Mentors play an important role in all stages of your career. In this section you'll learn how to find a mentor, how to start the conversation and key ways they can help.
A mentor is someone who can provide great advice and support to help you get to where you want to be, either because they are where you want to be now, so for example, they do the job you'd love to do, or have been in that job or situation previously.
Mentors can be a great way to learn and develop your skills as they can use their own experiences to give you advice unique to your own situation. A mentor is helpful no matter what stage of your life or career you're at. Learning first-hand from their successes and challenges will give you real life examples to follow and might just help make those big decisions a little clearer.
How to choose a mentor
If you decide to give mentoring a try here are three things to think about when choosing the right person.
Trust is key
Your mentoring meetings should be a safe place where you can be honest about the challenges you're facing. You'll need to know you can trust your mentor so that you can be open about the things that concern you, while knowing that your conversations are confidential. This is number one for a reason: consider it the foundation of a good mentoring relationship.
Make it someone you admire
A mentor should be someone whose advice and talent you respect. Even if they aren't a direct role model, they should be someone who inspires you to be better and demonstrates the kind of skills and behaviours you look up to.
That doesn't necessarily mean they have to be very senior, or even at a level more senior than you. If you believe their advice and reflections would be valuable to you, or that they can help you improve your skills, then they may make a good mentor.
Commitment is essential to a good mentoring relationship, but that doesn't mean you're stuck with the first person you approach. Try meeting with a few people to find out if you get on well, especially if you don't know them that well yet. How you get on will be as important as the experience they bring in making the relationship work, so give yourself options, and don't be afraid to be honest if it isn't working. You will have lots of different mentors throughout your career as your needs and their needs change.
How do I start the conversation?
We've put together some example questions that you can bring to your mentoring session to get the conversation flowing. Mentoring conversations work both ways, you learn from each other, so we've provided some questions for you to ask them, and them to ask you:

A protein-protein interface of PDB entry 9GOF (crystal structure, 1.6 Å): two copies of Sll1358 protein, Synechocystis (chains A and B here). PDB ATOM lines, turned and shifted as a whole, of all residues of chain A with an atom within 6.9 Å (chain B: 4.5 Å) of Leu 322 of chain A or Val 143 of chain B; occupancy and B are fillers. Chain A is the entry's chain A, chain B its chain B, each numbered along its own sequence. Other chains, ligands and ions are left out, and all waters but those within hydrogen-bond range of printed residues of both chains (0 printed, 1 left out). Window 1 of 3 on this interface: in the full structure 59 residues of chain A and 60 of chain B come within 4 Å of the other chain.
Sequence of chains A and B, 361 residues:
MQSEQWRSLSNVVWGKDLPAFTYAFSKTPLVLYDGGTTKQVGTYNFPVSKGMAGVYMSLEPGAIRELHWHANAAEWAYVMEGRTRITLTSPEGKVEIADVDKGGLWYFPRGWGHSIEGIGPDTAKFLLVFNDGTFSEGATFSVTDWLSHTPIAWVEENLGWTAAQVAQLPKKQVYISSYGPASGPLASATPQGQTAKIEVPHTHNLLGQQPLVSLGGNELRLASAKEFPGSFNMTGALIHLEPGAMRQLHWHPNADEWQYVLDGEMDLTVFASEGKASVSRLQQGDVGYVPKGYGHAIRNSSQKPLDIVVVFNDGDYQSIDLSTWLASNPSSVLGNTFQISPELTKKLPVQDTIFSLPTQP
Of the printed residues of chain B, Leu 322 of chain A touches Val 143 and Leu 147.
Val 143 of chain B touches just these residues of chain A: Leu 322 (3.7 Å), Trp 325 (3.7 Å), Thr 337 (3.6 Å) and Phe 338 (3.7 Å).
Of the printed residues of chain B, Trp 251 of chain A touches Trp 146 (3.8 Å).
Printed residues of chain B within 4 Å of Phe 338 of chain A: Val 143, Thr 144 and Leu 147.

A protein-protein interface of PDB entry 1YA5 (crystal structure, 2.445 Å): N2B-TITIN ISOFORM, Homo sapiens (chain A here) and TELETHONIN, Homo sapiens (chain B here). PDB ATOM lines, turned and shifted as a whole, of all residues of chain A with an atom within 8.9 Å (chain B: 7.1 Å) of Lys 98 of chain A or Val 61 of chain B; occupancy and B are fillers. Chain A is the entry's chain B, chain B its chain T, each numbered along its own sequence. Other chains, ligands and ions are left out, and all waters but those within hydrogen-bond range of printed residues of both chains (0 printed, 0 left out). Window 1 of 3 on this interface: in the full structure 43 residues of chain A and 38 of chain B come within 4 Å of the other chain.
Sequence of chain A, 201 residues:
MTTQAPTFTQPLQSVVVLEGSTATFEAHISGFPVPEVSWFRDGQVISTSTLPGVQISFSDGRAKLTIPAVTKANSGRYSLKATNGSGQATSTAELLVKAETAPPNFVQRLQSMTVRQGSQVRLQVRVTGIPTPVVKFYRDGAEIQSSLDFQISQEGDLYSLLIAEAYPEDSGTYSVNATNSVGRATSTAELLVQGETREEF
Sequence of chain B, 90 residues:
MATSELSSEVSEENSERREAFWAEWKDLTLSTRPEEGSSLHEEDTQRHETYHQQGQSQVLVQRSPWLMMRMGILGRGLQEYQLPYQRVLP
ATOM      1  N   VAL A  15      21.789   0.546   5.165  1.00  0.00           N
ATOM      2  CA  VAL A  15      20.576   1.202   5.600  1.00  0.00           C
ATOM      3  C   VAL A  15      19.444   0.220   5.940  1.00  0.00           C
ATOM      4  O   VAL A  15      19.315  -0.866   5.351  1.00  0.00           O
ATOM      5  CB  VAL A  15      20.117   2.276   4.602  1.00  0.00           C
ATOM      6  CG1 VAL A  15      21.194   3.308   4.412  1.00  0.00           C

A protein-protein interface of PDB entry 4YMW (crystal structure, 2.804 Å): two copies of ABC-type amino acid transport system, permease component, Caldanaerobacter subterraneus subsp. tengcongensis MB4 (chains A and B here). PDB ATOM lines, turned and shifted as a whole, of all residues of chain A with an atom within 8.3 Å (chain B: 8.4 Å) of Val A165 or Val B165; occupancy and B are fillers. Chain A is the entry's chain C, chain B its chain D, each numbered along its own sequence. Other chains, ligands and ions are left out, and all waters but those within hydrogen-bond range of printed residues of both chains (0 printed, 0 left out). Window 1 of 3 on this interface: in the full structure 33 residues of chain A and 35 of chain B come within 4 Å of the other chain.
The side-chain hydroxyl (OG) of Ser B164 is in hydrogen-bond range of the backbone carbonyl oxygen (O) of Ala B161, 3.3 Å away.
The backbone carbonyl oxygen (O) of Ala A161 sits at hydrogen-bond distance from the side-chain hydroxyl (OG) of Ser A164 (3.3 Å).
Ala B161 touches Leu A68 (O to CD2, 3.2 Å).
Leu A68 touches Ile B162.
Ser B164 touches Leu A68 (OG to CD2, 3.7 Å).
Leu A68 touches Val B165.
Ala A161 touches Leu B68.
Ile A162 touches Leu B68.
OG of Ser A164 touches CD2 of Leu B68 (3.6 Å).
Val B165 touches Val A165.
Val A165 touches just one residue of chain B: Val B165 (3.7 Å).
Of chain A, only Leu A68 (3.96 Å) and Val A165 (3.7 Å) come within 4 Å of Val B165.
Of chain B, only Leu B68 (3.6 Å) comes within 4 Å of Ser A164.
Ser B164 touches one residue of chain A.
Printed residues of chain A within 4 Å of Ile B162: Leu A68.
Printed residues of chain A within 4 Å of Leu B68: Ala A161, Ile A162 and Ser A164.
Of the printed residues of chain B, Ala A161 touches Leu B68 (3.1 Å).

You to your mentor
As someone who has only recently started out on their career, can you tell me how you knew what your goals should be, and what did you do to achieve them?
I'm currently working on a big project/managing lots of different pieces of work. Everyone works in different ways, so how do you organise and plan your time when you're under pressure?
Your mentor to you
What you have overcome shapes how you approach a situation. What sort of challenges have you faced in work or life, and how did you overcome them?
No matter where you are in your career, you'll have already made some great accomplishments. What are some of your personal achievements on your journey to achieving your aspirations?
As you progress, what matters to you most will change, and you'll be looking to focus on different things. A mentor can guide you through that process to explore what works best for you and help you focus on achieving your goals.
Our top tips on how mentoring can help
- Think ahead: by understanding the kinds of skills and qualities that potential employers are looking for you can speak to your mentor about how they developed their skills in that area.
- Ask the people around you: by talking to your mentors, colleagues, friends, family, teachers and tutors, potential employers and careers advisers for support and advice you'll get a well-rounded group of opinions and ideas.
- Weigh up the pros and cons: a mentor can help test your thinking and will help give you the confidence that you've thought everything through and made the right decision.
- Talk about your mistakes: making mistakes is an important part of the learning process, make sure you talk about them with your mentor. A mentor can help you think about how you can do things differently next time, reflect on what you've learnt but also reassure you it's not the end of the world.
- Finish the job: sticking to your commitments is important if you want people to know they can rely on you. Talking about organising your time with your mentor is a good way to keep on top of everything while making sure you don't lose focus on your goals.
- Get feedback: learning and reflecting on your experiences is key to developing and growing in life and in your career. Asking for feedback from your mentor can be a great source of advice and confidence.